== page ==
I got the steel all cleaned up with Mineral Spirits and cleaned off any rust. Then we painted it with the Duracoat.

Here we are putting the screws on a piece of cardboard, a good way to paint the screw heads.

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Here I apply a thin coat of Duracoat.

I believe the trick is a good gravity feed paint gun and thin coats.

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The secret is thin coats.

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Here I am painting the screws.

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And the nose piece.

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We let the parts dry 24 hours and then we put it back together.

Here it is.

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And here.

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And here.

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I even painted the sights, as they had no finish left on them

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Another view.

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And another one.

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It is always fun to work on a project like this and it gives us a feeling of satisfaction to know that we have turned an old battle horse into a fun shooter, once again.

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Went to the range this morning.

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Tried five rounds of Knoch military surplus.

Here’s the results.

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You will notice the group (actually 4 shots) to the right of the bull.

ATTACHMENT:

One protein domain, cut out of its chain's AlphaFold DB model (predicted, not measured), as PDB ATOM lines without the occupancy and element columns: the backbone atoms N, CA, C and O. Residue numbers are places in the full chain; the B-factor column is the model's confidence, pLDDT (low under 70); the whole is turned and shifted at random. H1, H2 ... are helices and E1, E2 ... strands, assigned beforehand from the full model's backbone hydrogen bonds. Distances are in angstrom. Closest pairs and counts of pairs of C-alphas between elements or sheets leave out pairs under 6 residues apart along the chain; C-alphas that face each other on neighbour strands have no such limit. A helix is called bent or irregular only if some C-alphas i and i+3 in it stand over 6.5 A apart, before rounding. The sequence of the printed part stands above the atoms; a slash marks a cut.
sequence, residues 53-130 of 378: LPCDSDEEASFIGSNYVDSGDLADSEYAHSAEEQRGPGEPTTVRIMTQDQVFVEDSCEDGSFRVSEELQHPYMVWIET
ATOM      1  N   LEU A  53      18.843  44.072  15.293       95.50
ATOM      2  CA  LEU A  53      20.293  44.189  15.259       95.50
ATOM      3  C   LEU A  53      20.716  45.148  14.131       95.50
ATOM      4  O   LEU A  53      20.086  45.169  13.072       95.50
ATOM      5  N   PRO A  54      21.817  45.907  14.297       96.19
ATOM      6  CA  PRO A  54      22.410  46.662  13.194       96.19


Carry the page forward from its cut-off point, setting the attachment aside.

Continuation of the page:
The other round was a hang-fire, which I sometimes get with the Knoch ammo.

Looks like I need to drift the front sight a little to the right, to get it on target.

I then tried some reloads I loaded with some 150 grain Hornady Spitzer bullets over some IMR-4895.

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Not much better.

I shot several more groups, and they were all about like these.

So, am I disappointed with these groups?

Not in one way.

They definitely need to be “better”, but that’s half the fun of shooting C&R rifles.

I now get to play around with various tricks and try to shrink the groups a little.

But it shot just fine and was a pleasure to shoot. I’m going to enjoy playing around with it.

One last thing and I’ll quit boring you guys with this.

I have often found that shooting and cleaning and shooting and cleaning an old rifle barrel will smooth the bore out, if cleaned properly.

I got home from shooting and did my usual at-home cleaning.

I ran a patch with Shooter’s Choice/Kroil down the bore and then scrubbed it with a .35 caliber brass brush.

I then ran another wet patch with copper solvent down the bore and let it sit for a while, about 1 hour.

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I then ran another soaked patch down the bore and got this green stuff.

That green residue means that the copper solvent is removing copper from the bore, which is a good thing.

I then ran the brush down the bore 8 strokes both ways and then a wet patch and got this:

That stuff means that there is still fouling and gunk in the bore.

So, another wet patch and let it soak.

I will do this several times and the patches will get cleaner and cleaner.

I expect that just doing this will help the accuracy of this fine old rifle.

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Conclusion:
Many thanks to UH_SALT_RIFLE for the project and to Tman for all the help.

2 Comments on Educational Zone #81 – Refinishing a British #1 Mark 3 Enfield Rifle

  1. Beancounter // August 9, 2016 at 7:36 pm // Reply

    Just found your website. This is great stuff. Our collections are identical, as I love shooting same old junk you do! Keep it up. Regards, Beancounter.

  2. William W. // June 5, 2017 at 2:55 pm // Reply

    what stain did he use to achieve the dark look; I am buying one of these tonight and it needs lot of work and i can already tell the woods don’t match. .